Unreal Nature

June 12, 2014

Inhabited Silence

Filed under: Uncategorized — unrealnature @ 5:47 am

… For example, when you hear the hum or an airplane that passes overhead, demonstrating its ignorance of the sports event with a superb feline indifference.

This is from Audio-Vision: Sound On Screen by Michel Chion (1994):

… In La Toile trouée I wrote (with no pejorative intention) that television is illustrated radio. The point here is that sound, mainly the sound of speech, is always foremost in television.

[ … ]

… Of all sports on television tennis is the acoustic sport par excellence. It is the only one where the commentators agree to curb their prattling so as to let us hear ten, twenty, sometimes thirty seconds of volleys without a peep out of them.

… So in this sense tennis is unique in its genre.

… Traditionally what was heard was brief thumps accompanying each hit of the ball. These constitute the sonic signature of the sport: the thump with a dry echo, by which the ear can gauge the spatial limits of the court or arena. In addition to the racquet strokes we now hear a number of small, finely delineated sound events, very well reproduced on the televised soundtrack: subtle hisses and squeaks created by the opponents’ legs and feet moving across the court; panting, breathing, and sometimes grunts or shouts when the players are fatigued and playing ever harder. It’s an entire acoustic narrative, but with the characteristic narrative ambiguity of the universe of sounds; we hear precisely what is happening, yet we don’t know what is happening. There is not a different impact sound for each racquet or each player. Although the quality and, in any case, the force of the stroke can sometimes be identified, the sound does not tell us who struck the ball and where it’s going.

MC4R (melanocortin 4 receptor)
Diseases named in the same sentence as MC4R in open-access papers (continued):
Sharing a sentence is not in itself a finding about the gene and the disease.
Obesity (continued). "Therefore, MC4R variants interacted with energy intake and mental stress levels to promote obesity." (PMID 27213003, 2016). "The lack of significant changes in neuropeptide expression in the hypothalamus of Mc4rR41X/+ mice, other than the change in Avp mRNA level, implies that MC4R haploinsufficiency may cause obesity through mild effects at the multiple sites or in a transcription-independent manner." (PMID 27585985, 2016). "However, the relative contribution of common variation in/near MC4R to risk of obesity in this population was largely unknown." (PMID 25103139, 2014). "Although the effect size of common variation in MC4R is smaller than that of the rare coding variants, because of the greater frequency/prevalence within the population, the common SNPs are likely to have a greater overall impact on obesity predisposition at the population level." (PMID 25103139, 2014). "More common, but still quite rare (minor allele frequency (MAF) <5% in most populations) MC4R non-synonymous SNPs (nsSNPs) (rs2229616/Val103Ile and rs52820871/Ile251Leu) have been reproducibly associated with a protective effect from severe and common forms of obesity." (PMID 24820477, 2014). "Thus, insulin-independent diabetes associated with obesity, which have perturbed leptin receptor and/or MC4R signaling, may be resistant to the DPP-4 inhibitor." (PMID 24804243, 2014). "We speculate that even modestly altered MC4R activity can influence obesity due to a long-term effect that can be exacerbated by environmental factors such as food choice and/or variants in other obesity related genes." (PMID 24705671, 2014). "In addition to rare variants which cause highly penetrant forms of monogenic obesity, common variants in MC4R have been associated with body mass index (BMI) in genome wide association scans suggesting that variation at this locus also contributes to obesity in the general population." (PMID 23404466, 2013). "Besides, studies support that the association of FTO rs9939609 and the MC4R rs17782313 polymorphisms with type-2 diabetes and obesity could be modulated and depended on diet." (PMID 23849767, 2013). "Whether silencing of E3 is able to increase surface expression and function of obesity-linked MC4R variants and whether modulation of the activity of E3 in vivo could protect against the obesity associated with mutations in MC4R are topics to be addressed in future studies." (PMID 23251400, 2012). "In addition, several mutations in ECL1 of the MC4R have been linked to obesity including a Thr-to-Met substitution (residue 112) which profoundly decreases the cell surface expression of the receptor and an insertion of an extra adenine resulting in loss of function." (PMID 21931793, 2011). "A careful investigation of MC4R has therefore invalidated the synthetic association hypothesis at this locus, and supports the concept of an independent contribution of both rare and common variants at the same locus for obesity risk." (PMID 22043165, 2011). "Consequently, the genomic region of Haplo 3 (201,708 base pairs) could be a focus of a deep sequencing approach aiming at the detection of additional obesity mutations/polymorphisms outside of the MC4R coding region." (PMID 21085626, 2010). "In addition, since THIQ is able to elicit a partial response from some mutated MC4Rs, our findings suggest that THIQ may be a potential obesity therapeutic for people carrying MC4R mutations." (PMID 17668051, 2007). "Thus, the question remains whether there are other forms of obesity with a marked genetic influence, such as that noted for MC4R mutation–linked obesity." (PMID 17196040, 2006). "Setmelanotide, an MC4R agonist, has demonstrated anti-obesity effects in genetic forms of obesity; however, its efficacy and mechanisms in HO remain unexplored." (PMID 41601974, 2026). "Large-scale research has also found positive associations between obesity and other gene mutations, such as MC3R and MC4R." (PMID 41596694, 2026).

It remains that in the game of tennis every meaningful moment is punctuated by a specific sound and each volley is an acoustic drama organized around an auditory accident: the absence of the thump signifying the ball hit and returned (either player A has sent it into the net or player B has missed it). But this sonic void, this musical rest, this missed point of synchronization in the alternating play of the athletes becomes immediately compensated by the nuanced waves of the voices of the crowd, their constant and unpredictable peripeteias: applause, disappointed “ooohhs …,” whistling. In reacting to the absence of sound, the audience plays its own sonic and rhythmical part in the spectacle.

… The telespectator’s aural connection with the microevents of a tennis match is always subject to interruption. All it takes ia a volley ending and a point being declared and the audience making a collective response for the sounds made by the players to disappear, as if their microphones suddenly shut off. Then they move, silent silhouettes, on ground that does not crunch or squeak under their feet, and the radiophonic voice commenting on them regains the upper hand.

If, finally, during the television broadcast moments of aural poetry still manage to materialize in the silences between the anchors’ comments, it is a stroke of good fortune. For example, when you hear the hum or an airplane that passes overhead, demonstrating its ignorance of the sports event with a superb feline indifference. If only television would offer this “inhabited silence” more often: a little of the sonic flow of life.

My most recent previous post from Chion’s book is here.

-Julie

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